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5 Tech M&A and Growth Trends from 5 Tech M&A Bankers

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“What’s the most interesting thing happening in your sector?” That was the question we asked five senior investment bankers for five hot areas in technology: artificial intelligence, fintech, cybersecurity, healthcare tech, and ad tech:

Artificial Intelligence

Ivan Ruzic, Vice President, Corum Group

Artificial intelligence is no longer technology in search of a problem. We are seeing a wave of enterprise software companies combining unique and robust data sets with machine learning, or deep learning, to create vertical solutions. When executed well, these do something better, faster or at lower cost than human or traditional software automation approaches. As implementation starts to move to later adopters, and given the continuing shortage of capable AI engineers and data scientists, enterprises are increasingly turning to external application providers.

From an M&A perspective, these AI companies get acquired early — much earlier than normal and at significant valuations — because of their potential to change the rules of the game. From an outcomes perspective, well executed AI presents much more of a zero-sum game where winner takes most, if not all.

Fintech

Jonathan Kaufman, Managing Director, Moelis & Company

Integrated payments have taken on new meaning. It used to be focused on the integration of payments with an ERP or system of record in order to provide better data, better data reconciliation and improved efficiencies. We’re now seeing a rise in software companies building or acquiring their own captive payments capability to monetize their own payment flow and improve their economics. Are these software companies with payments or payments companies with software? Payments capabilities are increasingly seen as part of the overall user experience, and making that experience easy and intuitive as well as adding advanced payment capabilities (e.g. to accept recurring payments or payments based on usage) is of greater importance.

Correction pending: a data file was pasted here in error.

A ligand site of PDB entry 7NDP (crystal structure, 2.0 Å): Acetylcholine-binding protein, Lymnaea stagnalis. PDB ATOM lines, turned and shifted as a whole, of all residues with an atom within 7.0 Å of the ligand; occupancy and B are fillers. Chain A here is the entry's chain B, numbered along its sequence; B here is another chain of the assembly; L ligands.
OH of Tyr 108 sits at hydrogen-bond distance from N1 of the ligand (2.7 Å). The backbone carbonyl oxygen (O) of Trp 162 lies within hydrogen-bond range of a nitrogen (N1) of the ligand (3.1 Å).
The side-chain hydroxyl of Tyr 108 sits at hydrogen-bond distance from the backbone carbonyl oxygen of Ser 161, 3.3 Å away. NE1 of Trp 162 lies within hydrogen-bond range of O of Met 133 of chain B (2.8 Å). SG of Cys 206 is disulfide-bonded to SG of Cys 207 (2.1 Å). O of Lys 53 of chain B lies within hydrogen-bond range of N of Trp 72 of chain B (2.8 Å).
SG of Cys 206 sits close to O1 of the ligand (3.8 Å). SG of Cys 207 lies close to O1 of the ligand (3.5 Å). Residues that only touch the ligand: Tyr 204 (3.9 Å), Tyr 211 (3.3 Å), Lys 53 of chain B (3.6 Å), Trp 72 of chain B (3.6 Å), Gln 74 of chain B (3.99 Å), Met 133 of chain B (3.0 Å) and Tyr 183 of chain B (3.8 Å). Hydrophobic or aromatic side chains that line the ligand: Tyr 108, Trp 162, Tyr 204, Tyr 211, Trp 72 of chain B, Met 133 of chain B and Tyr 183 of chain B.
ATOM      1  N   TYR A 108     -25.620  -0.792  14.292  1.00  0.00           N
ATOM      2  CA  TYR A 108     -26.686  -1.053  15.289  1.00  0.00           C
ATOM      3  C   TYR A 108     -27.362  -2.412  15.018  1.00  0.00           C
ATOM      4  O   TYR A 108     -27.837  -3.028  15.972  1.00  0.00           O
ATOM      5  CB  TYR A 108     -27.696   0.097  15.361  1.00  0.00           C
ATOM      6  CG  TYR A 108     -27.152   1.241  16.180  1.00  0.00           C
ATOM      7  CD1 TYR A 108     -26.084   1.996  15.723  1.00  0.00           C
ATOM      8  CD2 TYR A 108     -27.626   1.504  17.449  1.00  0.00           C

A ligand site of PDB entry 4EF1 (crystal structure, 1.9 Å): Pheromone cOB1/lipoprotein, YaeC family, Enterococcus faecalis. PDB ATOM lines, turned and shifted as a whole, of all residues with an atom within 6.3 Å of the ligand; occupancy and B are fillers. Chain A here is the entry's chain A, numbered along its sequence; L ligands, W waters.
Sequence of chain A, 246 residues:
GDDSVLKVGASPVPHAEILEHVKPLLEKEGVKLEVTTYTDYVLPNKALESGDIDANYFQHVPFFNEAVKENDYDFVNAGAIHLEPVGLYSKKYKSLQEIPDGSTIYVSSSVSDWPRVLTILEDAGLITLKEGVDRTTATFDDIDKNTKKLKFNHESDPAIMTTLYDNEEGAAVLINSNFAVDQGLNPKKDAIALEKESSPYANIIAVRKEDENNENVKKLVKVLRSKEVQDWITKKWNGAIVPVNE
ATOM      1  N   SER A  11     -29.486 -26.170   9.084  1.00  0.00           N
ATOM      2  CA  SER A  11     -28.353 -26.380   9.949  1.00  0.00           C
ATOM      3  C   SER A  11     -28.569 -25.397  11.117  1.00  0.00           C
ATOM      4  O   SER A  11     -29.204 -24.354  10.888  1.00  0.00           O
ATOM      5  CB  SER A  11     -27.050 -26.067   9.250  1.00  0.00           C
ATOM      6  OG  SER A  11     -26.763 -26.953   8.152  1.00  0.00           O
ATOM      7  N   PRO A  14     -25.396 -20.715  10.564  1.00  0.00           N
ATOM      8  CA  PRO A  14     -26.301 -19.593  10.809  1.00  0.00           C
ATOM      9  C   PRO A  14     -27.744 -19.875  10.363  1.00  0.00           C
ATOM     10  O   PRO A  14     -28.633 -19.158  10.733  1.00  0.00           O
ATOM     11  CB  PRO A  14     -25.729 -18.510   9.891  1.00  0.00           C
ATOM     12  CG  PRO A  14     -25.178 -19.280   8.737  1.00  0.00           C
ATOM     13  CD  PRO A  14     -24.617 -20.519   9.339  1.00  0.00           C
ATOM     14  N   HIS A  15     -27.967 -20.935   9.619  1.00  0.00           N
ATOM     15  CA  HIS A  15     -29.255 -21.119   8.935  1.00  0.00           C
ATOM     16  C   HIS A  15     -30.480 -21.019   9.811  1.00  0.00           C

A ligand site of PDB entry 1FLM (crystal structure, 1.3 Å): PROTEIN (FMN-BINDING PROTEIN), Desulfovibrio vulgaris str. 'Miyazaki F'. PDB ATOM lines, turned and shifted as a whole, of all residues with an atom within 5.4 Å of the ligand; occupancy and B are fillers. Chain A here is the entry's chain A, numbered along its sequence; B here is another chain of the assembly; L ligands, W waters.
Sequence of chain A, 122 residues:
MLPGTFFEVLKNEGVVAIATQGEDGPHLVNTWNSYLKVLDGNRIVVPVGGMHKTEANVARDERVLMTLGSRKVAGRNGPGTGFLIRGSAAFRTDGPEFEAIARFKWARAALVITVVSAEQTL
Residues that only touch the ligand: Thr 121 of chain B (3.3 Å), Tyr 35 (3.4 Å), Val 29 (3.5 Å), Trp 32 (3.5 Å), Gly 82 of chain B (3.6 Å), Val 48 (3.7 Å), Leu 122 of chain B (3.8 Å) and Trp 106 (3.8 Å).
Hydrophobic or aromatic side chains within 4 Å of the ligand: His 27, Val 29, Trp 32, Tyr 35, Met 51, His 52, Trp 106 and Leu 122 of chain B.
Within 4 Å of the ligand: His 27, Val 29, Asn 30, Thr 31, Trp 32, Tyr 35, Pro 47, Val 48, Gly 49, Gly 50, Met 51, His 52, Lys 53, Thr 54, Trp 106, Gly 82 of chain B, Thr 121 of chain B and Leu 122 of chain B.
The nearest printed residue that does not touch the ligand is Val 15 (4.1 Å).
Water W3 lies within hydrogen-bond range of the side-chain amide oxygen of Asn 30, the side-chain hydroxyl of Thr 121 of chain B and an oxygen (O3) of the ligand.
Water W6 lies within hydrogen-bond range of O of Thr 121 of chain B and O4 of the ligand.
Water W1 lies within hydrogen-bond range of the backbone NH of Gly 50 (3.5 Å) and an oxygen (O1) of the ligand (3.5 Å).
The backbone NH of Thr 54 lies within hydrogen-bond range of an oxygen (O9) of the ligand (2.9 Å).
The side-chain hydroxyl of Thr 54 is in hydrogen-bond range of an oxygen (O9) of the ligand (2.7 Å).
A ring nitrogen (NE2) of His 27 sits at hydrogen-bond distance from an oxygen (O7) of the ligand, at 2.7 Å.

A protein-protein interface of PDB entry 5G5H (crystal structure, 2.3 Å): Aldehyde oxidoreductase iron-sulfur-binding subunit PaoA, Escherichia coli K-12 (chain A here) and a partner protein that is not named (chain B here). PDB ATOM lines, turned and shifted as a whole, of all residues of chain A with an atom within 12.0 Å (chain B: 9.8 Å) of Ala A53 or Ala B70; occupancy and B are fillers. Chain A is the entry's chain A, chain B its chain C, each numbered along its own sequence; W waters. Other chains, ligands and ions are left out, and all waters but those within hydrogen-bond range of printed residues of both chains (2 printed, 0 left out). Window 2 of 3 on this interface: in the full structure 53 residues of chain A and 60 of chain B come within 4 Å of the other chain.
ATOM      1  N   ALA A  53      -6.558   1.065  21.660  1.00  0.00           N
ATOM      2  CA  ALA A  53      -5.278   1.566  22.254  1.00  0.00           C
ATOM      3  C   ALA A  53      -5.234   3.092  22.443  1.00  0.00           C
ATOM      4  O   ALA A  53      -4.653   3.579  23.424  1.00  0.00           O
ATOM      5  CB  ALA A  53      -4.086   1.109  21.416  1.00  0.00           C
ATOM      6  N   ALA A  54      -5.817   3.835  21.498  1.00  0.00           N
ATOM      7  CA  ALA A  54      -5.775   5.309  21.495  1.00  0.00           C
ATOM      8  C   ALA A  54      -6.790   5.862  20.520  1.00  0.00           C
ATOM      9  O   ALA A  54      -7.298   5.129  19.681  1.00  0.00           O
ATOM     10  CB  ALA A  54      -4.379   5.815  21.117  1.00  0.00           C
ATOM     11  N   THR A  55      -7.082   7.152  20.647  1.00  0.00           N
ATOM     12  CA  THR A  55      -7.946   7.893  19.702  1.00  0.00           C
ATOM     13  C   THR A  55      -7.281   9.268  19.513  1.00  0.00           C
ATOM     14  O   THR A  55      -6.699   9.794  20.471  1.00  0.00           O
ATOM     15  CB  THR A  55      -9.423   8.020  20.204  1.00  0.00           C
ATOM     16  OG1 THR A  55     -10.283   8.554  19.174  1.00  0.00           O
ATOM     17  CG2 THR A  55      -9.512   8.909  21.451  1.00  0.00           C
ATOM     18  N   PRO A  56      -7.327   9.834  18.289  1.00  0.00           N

Cybersecurity

Sam Levy, Principal, Marlin & Associates

The market is splitting between companies who want point solutions and those who want a one-stop solution. It has become clear that the all of the former group and even many of the latter need security orchestration systems to help them move policies from one solution to another, as well integrate the disparate products. There is a shift from thinking solely about security to thinking about governance.

At this stage of the cycle, there is not a clear winner between the point solutions and bigger platforms. We don’t see it as a zero-sum game. If you are a smaller company, you’ll probably go with a one-stop shop, but large enterprises will need orchestration regardless of whether they work with the big platforms or all point solutions.

Healthcare Tech

David Baker, Managing Director, Capstone Headwaters

Pharmacological genomics [editor’s note: also called pharmacogenomics] has been seeing a lot of investment. It’s so new and hasn’t been applied broadly, but the cost of acquiring the genetic profile for a patient has dropped dramatically. Currently, the biggest area of impact is in oncology. We’re learning that it is important to understand the genetic nature of both the cancer and the patient.

There is going to be a ton of analytics around this, and the data that this is going to produce is monstrous. It’s also going to require new systems to do the analysis.

Ad Tech

Nick MacShane, Senior Managing Director, Progress Partners

Digital audio has been a bit of a sleeper sector for a while, but it is on the rise and growing much faster than the rest of the ad tech industry. The podcast market continues to grow quite quickly and in radio things are shifting from the car to the phone. In 2013, 45% of the population listened to online audio and now it is 64%. We believe that there will be a lot of M&A activity on the content side, i.e. license groups.

Going further into digital audio, we’re really interested in what is happening with digital assistants. Alexa and Google Home are in the early phase of consumer adoption and there has been little-to-no advertising. We don’t think ads will come in the form of a classic radio ad, but rather upsells relevant to the content. For example, if you ask Alexa about the weather, it might respond that it is raining and ask if you want an Uber.

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